“I feel like Ed has taken a step back this year, but I guess the numbers don't bear that out.” Joel said this in this week’s Sunday Conversation, and it led to a bit of lively discussion on Xavier’s lively point guard. Sumner undoubtedly started the season slowly, but it seems as if he still hasn’t quite gotten back to being the live wire that he was last year. Is that perception reality or is the stuttering start still just clouding the air? As always, a dive into the numbers behind the criticisms is the only way to know
Ed is shooting the ball worse:
There is no doubt that, from behind the arc, Sumner is shooting worse now than he did last season. In 15-16, X’s point guard was 30.1% from deep, this year he’s 22.7%. The free throw line tells a similar tale. Last season: 72%, this season: 70%. Those two numbers lead to a very reasonable assertion that Ed isn’t shooting the ball as well as he did last season.
But that isn’t exactly the truth. Sumner is shooting the mid range jumper more this season and he’s shooting it a lot better. Last year, Ed took only 43 mid range jumpers and he made 27% of them. This season he’s already taken 28 and he making 39% of them. Even excepting that his field goal percentage at the rim is up almost nine percent, that big jump in effectiveness in the area between the arc and the rim is covering over a some other shooting ills.
Sumner isn’t taking care of the ball as well:
Here’s another one that is true on its face. Sumner’s turnover rate last year was 19%, this year it is 20%. There is no doubt he is turning the ball over more than he was last year. There’s also a down tick in his assist rate that essentially mirrors that rise in turnovers. Once again, though, the top layer of numbers doesn’t tell the whole story.
This season so far Xavier has played four games against Tier A+B competition. (According to KenPom “Tier A and B represent top 50 and top 100 opponents, respectively, adjusted for game location.”) In those games, Ed’s TO rate is higher and his assist rate is lower. This repeats the same pattern from last season, when Sumner’s numbers didn’t begin to improve until he carved a swath through the Big East. While the numbers represent a warning, they don’t represent a departure from form unless they don’t stabilize in the Big East.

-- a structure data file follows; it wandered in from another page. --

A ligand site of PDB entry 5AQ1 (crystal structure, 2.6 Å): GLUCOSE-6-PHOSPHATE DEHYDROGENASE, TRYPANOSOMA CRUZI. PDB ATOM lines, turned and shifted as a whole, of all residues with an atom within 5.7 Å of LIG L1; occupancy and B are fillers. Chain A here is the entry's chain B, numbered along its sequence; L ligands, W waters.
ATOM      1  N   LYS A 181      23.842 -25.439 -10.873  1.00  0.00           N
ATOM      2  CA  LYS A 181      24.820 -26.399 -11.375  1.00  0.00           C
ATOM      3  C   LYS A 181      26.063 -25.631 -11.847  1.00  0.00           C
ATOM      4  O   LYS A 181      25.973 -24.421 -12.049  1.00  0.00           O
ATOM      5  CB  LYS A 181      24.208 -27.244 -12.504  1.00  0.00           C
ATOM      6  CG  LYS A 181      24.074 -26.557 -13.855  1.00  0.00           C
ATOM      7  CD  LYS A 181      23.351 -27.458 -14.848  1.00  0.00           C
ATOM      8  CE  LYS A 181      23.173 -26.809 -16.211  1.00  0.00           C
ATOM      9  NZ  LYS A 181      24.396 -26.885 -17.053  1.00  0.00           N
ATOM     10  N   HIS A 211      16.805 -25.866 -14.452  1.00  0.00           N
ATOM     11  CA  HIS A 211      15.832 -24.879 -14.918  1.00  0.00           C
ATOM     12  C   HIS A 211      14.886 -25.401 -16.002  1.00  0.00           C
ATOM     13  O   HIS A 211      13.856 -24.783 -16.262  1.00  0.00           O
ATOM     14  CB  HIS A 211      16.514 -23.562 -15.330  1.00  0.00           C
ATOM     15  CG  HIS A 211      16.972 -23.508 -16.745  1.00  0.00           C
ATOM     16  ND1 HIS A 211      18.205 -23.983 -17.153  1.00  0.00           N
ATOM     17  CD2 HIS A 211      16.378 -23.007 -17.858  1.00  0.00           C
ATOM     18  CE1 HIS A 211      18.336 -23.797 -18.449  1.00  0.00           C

He’s out there to play offense:
If you don’t think there is a large group of college basketball fans out there who believe that Edmond Sumner is essentially a one way player, feel free to check our mentions. (Don’t @ the players, though, obviously). This completely ignores what Ed has done on the defensive end of the floor. Good players find a way to impact the game, even when their shot doesn’t appear to be falling.
Right now Ed’s defensive rebounding rate is as high as Malcolm Bernard, Xavier’s starting power forward. That is impressive, but it pales in comparison to the fact that Ed is third on the team in block rate and 339th in the nation. I can’t scroll down that far, but I have to believe he’s the only point guard ranked that high. Sumner’s 1.5 steals per game are coming off a 2.5% steal rate, also top 500 in the nation. All that defense still only comes with three fouls per 40 minutes, despite the fact Ed is frequently playing almost 35 minutes per game. Clearly, fatigue isn’t leading to lazy hands.
So what does all of that mean? Is Edmond Sumner regressing? Well, yes and no. The most concerning part is the ball protection. Even with Xavier playing high level competition, you would like to see the numbers stay at least even with last year rather than dipping. Even that concern is somewhat mitigated by the fact that games against EWU, St. John’s, and DePaul remain on the slate. A bounce back in those contests isn’t a stretch of the imagination at all.
As for the shooting, concerns there are simply a result of Twitterati who lack the time and inclination to access KenPom or HoopMath. Ed may be shooting the ball differently, but he’s not shooting it worse. Sumner’s three point shooting is suffering from the same small sample that Tre’s did early in the year, his finishing at the rim is markedly up, as is his ability to convert in the midrange. Simply put, 45% from the floor isn’t cause for a great deal of concern.
If the assist rate and three point shooting for the entire team is what is concerning you, well, that’s a different story for a different day.